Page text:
Diamond Valley was a welcome sight to me. I knew from my research that Diamond Valley was the end to all inclines. What I wasn’t prepared for in my research was the view of White Rocks. It was breathtaking. I saw that it has some hiking trails. I would love to come back one day and explore it further.
From the summit of Diamond Valley to the entrance of St. George the scenary was spectacular. The first half of the race might have had some nice scenery as well, but I didn’t notice it as much. What I did notice was the magnificient rock formations.
At mile 17 I started to hurt, but I was still well on track to finish in under 5 hrs. At mile 20 my muscles started to go into spasms and the 5 hr. pace group caught up to me. I struggled as much as I could but by mile 23 I had lot the 5 hr. pace group and I knew that I wasn’t going to be able to catch them again. It was hard to see them go, but I started this race on my own terms and I knew I was going to have to finish it on my own terms.
Finishing Out the Race
Anyone who has ran a marathon knows that the last six miles are brutal. At mile 23 there is a cutoff point that if you don’t make it under 6 hrs. you are automatically cut off from the race. I reached that point in about 4 and a half hours. I was well under the cutoff time but it was still an emotional moment for me. I knew at that point I was going to finish the race, I didn’t know exactly at what time, but I knew I was finishing.
The end of the course was what I would describe as very winding. There were lots of twists and turns as we ran through the city of St. George. In the city of St. George there were a lot of spectators. I still say they didn’t meet the level of enthusiasm of Veyo, but it was still nice to see them.
The end of the race was fun. Once the pace group passed me, not many people were running close to me. According to I passed quite a few people. It was kind of sad to see so many people so close to the finish walking, but at least they were still moving. I particularly liked that at the finish line in addition to getting my medal they were giving the runners all the ice cream they could eat (I had two drumsticks, thank you Blue Bunny). I also really enjoyed that Denise was there with a big chocolate milk. I don’t know why it works, but almost immediately after a long run it helps bring down the swelling.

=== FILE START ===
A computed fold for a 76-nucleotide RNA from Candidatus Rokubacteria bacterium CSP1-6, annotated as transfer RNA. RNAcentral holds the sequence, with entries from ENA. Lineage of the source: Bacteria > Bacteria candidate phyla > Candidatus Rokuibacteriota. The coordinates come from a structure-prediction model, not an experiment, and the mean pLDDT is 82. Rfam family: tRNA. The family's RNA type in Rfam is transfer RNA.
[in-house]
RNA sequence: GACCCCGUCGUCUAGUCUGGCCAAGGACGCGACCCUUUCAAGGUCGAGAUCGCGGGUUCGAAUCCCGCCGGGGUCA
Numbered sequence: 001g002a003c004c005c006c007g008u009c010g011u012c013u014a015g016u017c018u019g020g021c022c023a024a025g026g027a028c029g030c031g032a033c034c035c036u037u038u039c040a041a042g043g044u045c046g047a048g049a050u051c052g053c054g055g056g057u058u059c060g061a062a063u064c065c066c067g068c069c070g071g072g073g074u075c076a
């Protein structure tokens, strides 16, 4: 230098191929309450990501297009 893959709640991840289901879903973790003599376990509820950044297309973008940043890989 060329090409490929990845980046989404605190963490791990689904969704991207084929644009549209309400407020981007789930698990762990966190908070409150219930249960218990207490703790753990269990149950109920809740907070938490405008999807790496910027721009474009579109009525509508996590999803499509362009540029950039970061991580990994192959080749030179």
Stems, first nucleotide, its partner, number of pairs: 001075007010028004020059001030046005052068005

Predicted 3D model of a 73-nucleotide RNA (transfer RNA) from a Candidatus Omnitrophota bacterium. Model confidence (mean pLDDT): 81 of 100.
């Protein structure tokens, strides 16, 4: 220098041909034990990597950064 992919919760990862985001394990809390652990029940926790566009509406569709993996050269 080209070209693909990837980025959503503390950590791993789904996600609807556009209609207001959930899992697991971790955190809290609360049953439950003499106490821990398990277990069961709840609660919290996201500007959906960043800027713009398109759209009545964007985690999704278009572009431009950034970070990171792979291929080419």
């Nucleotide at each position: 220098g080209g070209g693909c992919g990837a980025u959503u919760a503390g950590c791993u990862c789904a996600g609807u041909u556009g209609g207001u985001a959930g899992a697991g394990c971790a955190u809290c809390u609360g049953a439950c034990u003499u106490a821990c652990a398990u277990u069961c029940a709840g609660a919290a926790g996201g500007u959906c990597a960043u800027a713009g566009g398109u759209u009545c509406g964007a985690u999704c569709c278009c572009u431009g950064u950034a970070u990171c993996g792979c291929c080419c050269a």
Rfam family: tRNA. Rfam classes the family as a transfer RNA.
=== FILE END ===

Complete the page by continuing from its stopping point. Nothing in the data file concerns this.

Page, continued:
As I pointed out in the quote there is isn’t a miracle that I finished. I say at mile 23 I knew I was going to finish the race, but really I knew I was going to finish a lot early. A year ago I had a belief that I was going to finish the race, but when I stepped up to that start line I realized not only did I have a belief in myself. I had faith in myself. Yes, I would have liked to have been under 5 hrs., maybe one day that will still be possible, but I am happy because I put my faith into action and now I know exactly what I can do. Once again I have taught myself what I can do, and what I can do is awesome.
Last week as I was running I saw a biker pass me up on one of my training runs (happens often on the Santa Ana River trail) and thought to myself I wonder how far I can go on bicycle. I once followed a blog of a family that traveled all the way from Alaska to Argentina on bicycles. I would love to take an epic trip like that with my family, but I don’t think they share with me that goal. So I then thought what would be a good personal goal to achieve and I wondered what it would be like to ride all the way from Riverside, CA to Huntington Beach, CA (where the Santa Ana River trail ends. It is about 50 miles out, so if I went out and back that would be about 100 miles. Apparently, unbeknownest to me that is already a “thing” in the cycling world. It is called a Century ride. So that is what my next year goal is going to be. I don’t know exactly when or how, but I know from my running experience it doesn’t really matter. Those things will come, right now I just need the courage to start.
I really enjoyed reading all the details. One minute off your pace is incredible! I love the quote by John Bingham, it’s my new wallpaper on my phone 🙂 congratulations John! Can’t wait to read about your century ride!
Awesome, John. You are an inspiration.
Congratulations on your finish. You a are a real inspiration.
It’s nice to connect with someone like you since we tend to encourage each other.
I wish you well in your recovery, and in your daily training.
Hopefully one day we can run a marathon together.
Technically, we already did run a marathon together. Hopefully, we can do another one. I am still counting on you to show me that Hollywood sign trail.